Many years ago, a huge scary thing happened at school and it changed a lot about the way you see the world and your place in it.  But now it’s been 19 years, and that’s all in the past.  One day, your Assistant Principal comes to you and tells you that the Sheriff will be at the staff meeting this afternoon to talk about a Code Red Lockdown drill, and will you be okay to be there?  Because if you’re not, you don’t have to hear it all, except he wants you to hear the Code Red part.  Just the other part you don’t have to hear, the shooter on campus part.  Since there seems to be no way possible to separate the two, you say, “No problem.  I’ll be there.  Really, no problem.”  Except, maybe there is just a wee little problem.  But you feel sure  it’ll be fine.

So you go to the meeting, and it’s pretty okay, and then it’s over and you go home.   The next day is the drill, and you tell your students it’s gonna happen and that they have to, HAVE TO, listen to you when you tell them what to do, and you stress that, because they often don’t  listen very well, especially as a whole group.  Someone is always talking or snorting around.  So you teach the first hour or so of class and everything is fine, until about 9:15 when you think the Code Red Lockdown drill is likely to happen.  All of a sudden you have to sit on your special teacher stool, and you want all the kids in their seats and quiet, even though they have been doing a sort of loud activity.  You want them to stop having fun NOW and sit down.  All because you don’t want to miss the announcement that will happen any second.  You feel irritated because they aren’t settling down as quickly as you want them to.

Then it comes, the announcement, “Code Red Lockdown,” kind of fast and quiet, three times.  The kids all jump and grab their backpacks because they think they are going outside.  You say in a commanding voice, “On the floor.  Now.”  You go and turn off the lights and open the door to lock it.  The kids are still jumbling around, making noise, and you get on the floor too.  You say in a voice that maybe wavers just a little, “Down and QUIET.”  Then you soften your voice, and say “Quiet as Sunday.  Make it as quiet as a Sunday.  No moving or talking.  Just breathe easy.”  And they do.  Once they are all quiet you stick the green sign in the window that you have forgotten to put there,  that says all your students are present and accounted for, and you return to the floor.  Quietly you repeat,” Like it’s Sunday.  Shhhh…”  And you wait.  As you sit there on the floor you see the shadow of a person walk by the room and try your door handle.  Your heart is pounding, even though you know this is only a drill, and the person outside is supposed to be there.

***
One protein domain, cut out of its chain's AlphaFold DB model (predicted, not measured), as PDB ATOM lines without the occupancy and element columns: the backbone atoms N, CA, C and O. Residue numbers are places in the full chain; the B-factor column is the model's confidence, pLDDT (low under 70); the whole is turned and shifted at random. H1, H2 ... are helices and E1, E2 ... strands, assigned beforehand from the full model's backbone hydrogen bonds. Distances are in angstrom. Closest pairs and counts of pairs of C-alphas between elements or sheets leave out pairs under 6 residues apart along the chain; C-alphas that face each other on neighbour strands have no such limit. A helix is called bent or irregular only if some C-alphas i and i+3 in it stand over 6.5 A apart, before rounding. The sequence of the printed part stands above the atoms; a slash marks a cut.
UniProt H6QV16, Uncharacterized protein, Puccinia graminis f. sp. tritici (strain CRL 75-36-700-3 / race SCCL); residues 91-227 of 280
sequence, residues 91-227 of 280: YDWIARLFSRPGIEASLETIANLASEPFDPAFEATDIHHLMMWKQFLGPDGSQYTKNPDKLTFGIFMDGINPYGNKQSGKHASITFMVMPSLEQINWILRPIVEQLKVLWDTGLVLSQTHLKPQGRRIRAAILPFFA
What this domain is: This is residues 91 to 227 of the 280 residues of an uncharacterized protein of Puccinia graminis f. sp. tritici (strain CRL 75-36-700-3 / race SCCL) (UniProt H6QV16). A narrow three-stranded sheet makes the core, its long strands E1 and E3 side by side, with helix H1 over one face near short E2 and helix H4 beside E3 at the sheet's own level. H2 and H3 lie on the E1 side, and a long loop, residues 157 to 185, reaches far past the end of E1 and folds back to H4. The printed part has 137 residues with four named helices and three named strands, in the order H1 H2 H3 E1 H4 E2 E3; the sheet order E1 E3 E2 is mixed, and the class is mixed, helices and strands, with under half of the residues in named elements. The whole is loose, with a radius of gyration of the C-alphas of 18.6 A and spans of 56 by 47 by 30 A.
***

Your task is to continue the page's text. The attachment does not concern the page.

Eventually the announcement that ends the drill comes and everyone sighs in relief and returns to their previous noise level.  Suddenly the fire alarm rings, and you all go out for the next drill.  You do what you are supposed to do in a fire drill, and soon it is over.  The students go to recess and you are alone in your classroom, with a fierce craving for something sweet and chocolatey.  In a moment of clarity you recognize once again the power of sweet to calm and comfort you.  And you wish it wasn’t so.

UPDATE:  The next day, the students come to class, and you thank them for their behavior yesterday during the drill, and you apologize for being irritated with them.  You tell them that your irritation wasn’t about them, it was about you.  You tell them how hard it was for you to go through that, and you thank them for doing exactly as you told them to do.  One of them asks you to tell the story of that day so long ago.  You normally say no, but today you tell your story and they are completely silent and respectful the whole time.  This time, when it is finished, you don’t need chocolate.  You feel listened to and you are at peace.


2 thoughts on “Triggers

  1. Stuckinmypedals says:

    You go to your friend’s blog expecting something light, airy, something to add levity to your day. The post does not add levity. In fact it makes you be still and quiet like Sunday. It makes you grateful for being safe and warm. And in a moment of clarity you realize that is so much better than a little levity.

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